1. And I applaud your effort Chris (obviously in my comment I was talking about the crossword, not yourself regarding the lack of references).

        A few years back (pre pandemic) I was lucky enough to go to the Design Museum in London to see the Stanley Kubrick exhibition. The drawings and concepts of his futuristic vision were incredible – as was the realisation of HAL9000, voiced by the late Douglas Rain.

        1. A friend of mine, Brian Sanders, was commissioned by Stanley Kubrick to illustrate the storyboard for the film. Some of his drawings and pictures were shown at a solo exhibition at the Lever gallery in 2017. His work and meticulous attention to detail are superb, as are his skills as a fisherman.
  21. Enjoyed this one – strolled through the top half in less than 5 minutes before being done all ends up in the bottom – PAYWALL, ERUPT, and (strangely) IMMOBILE flummoxed me. Finally spotted the device for IMMOBILE after 11:40, so a pleasing-ish time as well in the end.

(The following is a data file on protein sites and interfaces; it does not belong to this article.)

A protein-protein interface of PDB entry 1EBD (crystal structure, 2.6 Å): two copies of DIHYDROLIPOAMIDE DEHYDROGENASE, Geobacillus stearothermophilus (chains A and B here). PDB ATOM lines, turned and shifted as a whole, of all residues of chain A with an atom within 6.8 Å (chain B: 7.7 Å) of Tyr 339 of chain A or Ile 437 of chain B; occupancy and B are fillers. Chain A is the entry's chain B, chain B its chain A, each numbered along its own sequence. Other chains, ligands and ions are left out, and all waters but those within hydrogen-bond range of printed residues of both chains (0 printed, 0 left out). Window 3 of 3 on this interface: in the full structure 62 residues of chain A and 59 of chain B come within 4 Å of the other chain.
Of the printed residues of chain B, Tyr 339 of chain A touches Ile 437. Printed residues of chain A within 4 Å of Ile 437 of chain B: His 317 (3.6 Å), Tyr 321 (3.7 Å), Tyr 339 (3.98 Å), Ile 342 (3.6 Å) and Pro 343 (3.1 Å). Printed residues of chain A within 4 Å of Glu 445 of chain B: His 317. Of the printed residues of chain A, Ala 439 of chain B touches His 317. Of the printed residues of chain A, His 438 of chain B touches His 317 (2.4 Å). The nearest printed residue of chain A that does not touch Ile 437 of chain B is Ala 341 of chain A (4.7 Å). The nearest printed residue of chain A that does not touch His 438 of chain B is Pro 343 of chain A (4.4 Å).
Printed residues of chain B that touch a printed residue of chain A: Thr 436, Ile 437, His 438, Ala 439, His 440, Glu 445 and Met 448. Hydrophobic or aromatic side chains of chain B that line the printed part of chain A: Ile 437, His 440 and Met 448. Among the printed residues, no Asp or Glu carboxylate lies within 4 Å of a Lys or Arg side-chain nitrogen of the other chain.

22. This was not too Teazel-ly with COD to TURBOT. I thought BRUT was a universally known word, written on most champagne corks – although everyone’s on the Cava and Prosecco these days!

    Edited at 2021-11-09 12:12 pm (UTC)

  23. ….I don’t think ALL ENDS UP is at all an expression peculiar to Northern England. “”Any road up” is, but means something completely different, and is the title of the debut album by the grievously underrated Steve Gibbons Band.

    This was a lovely puzzle, and the post-solve reread of the clues took longer than actually solving it. Thanks Teazel, and to Grandpa Chris for an excellent blog.

    TIME 3:55